President Obama Follows Teddy Roosevelt's Footsteps to Osawatomie
According to Kansas Watchdog TV (which posted the video below on YouTube), Grady Atwater [a friend of this blog!], Site Administrator of the John Brown Museum in Osawatomie, Kansas gives some history behind President Barack Obama's planned visit to Osawatomie, Kansas on Dec. 6, 2011. Some speculate Obama's visit has historical connections to the "New Nationalism" speech given by Theodore Roosevelt in Aug. 1910 (about 18 months after he left office). Roosevelt was in Osawatomie to dedicate the John Brown Memorial Park, which was an event attended by about 30,000.
Source: Aamer Madhani, "Obama Looks to Emulate Teddy Roosevelt." USA Today (3 Dec. 2011)
Digging Up Some Notes--
Teddy Roosevelt on John Brown
Teddy Roosevelt went to Kansas to speak at the dedication of the John Brown Park at Osawatomie, Kansas, on August 30, 1910. As a result of his apparently positive remarks about Brown, Roosevelt was criticized for his speech quickly prepared an article in The Outlook magazine entitled, "The Progressives, Past and Present" (Sept. 3, 1910), essentially an apologetic for his remarks in Kansas.
Referring to Kansas, Roosevelt wrote that the struggle there before the Civil War, though "heroic," and had a "dark and terrible side." Both sides of the war had men of "heroic valor" and "self devotion," he concluded. Roosevelt then suggested that some of the same people who had honored John Brown and Lincoln either "shrink from or frantically denounce" those operating in the 20th century according to the same spirit as they did in their time (p. 19). He wrote further that John Brown "stood for heroic valor, grim energy, fierce fidelity to high ideals," and was "one of the most striking figures" of the struggle against slavery: "He did much in his life and more in his death; he embodied the inspiration of the men of his generation; his fate furnished the theme of the song which most stirred the hearts of the soldiers," he concluded (p. 20).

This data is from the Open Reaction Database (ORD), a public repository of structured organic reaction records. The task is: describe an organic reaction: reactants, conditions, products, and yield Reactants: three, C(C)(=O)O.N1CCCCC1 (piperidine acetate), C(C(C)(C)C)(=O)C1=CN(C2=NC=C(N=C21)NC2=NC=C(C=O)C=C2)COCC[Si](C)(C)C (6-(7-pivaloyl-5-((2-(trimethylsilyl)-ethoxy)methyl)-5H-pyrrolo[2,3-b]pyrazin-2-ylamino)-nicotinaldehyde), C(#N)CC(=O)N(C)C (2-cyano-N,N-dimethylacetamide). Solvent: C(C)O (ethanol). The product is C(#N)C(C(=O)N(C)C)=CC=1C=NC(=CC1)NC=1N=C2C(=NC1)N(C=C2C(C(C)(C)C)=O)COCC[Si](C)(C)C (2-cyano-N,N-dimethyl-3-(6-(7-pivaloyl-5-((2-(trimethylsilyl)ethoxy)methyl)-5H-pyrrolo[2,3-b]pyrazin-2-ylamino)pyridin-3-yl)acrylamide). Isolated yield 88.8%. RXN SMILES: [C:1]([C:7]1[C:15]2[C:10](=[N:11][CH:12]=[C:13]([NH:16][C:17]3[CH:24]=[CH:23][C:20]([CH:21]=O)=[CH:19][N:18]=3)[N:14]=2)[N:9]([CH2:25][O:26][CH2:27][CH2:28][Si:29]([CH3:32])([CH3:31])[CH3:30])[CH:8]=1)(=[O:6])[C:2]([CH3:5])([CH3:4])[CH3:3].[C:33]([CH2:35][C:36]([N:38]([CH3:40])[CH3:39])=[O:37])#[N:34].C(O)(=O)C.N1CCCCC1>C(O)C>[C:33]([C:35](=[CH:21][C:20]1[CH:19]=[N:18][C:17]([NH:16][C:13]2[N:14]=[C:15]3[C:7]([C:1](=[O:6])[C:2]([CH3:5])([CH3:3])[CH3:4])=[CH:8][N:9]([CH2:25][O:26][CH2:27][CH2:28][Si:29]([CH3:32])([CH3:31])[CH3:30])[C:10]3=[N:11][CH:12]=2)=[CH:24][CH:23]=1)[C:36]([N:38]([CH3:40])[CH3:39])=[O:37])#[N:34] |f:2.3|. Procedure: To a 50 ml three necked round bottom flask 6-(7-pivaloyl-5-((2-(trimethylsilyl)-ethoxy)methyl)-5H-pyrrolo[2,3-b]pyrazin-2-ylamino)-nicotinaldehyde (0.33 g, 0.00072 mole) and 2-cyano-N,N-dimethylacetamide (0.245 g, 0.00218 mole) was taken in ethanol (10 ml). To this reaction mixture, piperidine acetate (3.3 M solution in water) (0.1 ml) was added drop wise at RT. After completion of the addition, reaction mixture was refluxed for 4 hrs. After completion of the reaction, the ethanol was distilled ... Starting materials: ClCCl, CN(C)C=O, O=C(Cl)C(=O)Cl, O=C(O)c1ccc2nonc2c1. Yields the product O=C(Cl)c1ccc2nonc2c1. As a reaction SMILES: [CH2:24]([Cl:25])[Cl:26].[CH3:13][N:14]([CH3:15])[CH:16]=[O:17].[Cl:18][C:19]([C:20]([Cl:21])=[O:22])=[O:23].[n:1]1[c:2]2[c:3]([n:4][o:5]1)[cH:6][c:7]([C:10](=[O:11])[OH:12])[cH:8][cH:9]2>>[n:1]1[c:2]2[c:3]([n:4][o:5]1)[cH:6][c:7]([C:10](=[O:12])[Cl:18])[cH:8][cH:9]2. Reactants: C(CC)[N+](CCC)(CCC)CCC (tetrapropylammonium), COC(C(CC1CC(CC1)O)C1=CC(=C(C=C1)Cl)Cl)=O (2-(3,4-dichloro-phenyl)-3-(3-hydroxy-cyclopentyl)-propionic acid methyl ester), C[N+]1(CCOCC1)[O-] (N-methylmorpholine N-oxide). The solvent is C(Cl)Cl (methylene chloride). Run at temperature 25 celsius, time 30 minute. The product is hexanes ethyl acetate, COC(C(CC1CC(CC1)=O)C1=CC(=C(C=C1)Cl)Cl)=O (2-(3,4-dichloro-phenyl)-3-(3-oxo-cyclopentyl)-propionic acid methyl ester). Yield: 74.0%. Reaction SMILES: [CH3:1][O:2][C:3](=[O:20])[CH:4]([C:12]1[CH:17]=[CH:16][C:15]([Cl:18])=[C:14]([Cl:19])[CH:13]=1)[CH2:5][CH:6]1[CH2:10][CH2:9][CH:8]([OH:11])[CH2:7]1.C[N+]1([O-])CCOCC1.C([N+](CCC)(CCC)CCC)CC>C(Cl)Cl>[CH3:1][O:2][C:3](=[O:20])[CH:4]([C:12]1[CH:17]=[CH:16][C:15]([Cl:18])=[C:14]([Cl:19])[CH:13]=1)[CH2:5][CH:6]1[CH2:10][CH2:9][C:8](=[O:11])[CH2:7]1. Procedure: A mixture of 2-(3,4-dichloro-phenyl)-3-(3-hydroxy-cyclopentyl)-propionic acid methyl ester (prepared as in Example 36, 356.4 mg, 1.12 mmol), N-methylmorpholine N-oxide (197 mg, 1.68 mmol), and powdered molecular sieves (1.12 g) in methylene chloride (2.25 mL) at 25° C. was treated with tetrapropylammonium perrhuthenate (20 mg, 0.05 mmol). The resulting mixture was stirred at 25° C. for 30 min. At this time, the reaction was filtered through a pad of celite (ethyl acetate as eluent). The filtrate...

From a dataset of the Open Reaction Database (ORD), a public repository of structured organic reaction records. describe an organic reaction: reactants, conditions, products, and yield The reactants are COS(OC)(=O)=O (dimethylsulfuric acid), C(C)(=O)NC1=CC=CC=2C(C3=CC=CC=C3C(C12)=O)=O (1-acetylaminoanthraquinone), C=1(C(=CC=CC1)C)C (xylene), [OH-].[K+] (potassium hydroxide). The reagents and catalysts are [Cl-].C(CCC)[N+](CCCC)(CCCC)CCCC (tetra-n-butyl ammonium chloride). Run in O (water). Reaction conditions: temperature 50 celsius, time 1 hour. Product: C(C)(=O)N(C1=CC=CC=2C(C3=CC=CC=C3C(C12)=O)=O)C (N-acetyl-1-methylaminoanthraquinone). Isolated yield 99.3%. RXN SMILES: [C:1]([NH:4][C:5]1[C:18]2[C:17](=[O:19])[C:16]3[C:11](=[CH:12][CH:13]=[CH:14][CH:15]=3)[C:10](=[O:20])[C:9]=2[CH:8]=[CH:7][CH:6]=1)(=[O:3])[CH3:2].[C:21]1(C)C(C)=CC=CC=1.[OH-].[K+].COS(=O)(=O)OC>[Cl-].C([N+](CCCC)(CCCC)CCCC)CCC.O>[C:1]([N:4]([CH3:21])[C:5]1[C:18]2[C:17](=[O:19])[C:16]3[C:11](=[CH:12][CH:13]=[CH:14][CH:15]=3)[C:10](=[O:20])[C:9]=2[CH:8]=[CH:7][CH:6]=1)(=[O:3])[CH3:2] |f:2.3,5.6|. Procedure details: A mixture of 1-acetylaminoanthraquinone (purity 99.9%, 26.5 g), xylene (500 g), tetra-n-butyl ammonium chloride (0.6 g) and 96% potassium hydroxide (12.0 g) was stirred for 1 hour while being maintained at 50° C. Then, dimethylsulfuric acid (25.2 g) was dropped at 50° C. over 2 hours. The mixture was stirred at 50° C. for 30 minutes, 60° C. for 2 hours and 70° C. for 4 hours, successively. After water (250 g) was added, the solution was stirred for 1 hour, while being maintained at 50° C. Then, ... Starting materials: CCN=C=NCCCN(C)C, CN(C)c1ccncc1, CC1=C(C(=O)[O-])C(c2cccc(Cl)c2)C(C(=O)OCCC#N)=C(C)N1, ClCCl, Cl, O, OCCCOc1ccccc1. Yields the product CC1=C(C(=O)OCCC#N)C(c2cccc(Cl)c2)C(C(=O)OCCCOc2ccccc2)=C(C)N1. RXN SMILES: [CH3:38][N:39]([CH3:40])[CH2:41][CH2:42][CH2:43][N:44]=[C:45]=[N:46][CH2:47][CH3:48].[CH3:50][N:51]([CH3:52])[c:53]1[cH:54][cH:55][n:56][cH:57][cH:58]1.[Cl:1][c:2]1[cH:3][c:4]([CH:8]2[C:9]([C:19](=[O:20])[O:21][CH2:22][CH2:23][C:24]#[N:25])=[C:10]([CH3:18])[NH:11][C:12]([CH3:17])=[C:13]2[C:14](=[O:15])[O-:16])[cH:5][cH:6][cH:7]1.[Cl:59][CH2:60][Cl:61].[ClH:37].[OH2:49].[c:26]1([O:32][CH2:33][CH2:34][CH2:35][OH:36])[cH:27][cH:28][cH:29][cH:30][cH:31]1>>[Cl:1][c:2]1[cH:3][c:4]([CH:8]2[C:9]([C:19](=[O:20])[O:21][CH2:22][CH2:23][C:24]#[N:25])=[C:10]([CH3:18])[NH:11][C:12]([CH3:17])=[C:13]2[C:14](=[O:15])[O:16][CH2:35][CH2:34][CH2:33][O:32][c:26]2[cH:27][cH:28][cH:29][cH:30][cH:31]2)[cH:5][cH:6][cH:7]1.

However, Roosevelt ultimately gave Lincoln the highest salutation, rendering him the hero of the nation: "the man to whom we owe most is, of course, Lincoln." It was Lincoln, Roosevelt opined, who manifested "valor, energy, disinterestedness, idealism. . . and his also was that lofty and far-seeing wisdom which alone could make the valor, the disinterestedness, the energy, the idealism, of service to the Republic." Roosevelt thus concluded that in modern concerns, we ought to "profit and welcome, and cooperate with the John Browns," yet remember that "the problems can really be solved only if we approach them in the spirit of Abraham Lincoln." To further clarify his position to his critics, Roosevelt concluded that "John Brown prepared the way; but if the friends of freedom and union had surrendered themselves to his leadership, the cause of freedom and union would have been lost." Indeed, Roosevelt went so far as to quote Lincoln's diminishing remarks about Brown from the 1860 Cooper Union speech Both Brown and Lincoln were examples to be studied, Roosevelt wrote, but ultimately Brown is a "warning" for the "extremists" among the progressive movement. "The experience of John Brown illustrates the evil of the revolutionary short-cut to ultimate good ends" (p. 20).
Roosevelt then underscores his self-identification as a "progressive," warning that failing to follow progressive policies will negate democracy. Yet he expressed "concern when progressives act with heedless violence, or go so far and so fast as to invite reaction" (p. 20). In fact, he drew a parallel between supposedly insurrectionary agenda of Brown with the desire to "destroy private wealth": "John Brown's notion that the evils of slavery could be cured by a slave insurrection was a delusion analogous to the delusions of those who expect to cure the evils of plutocracy by arousing the baser passions of workingmen against the rich in an endeavor at violent industrial revolution." (pp. 20-21).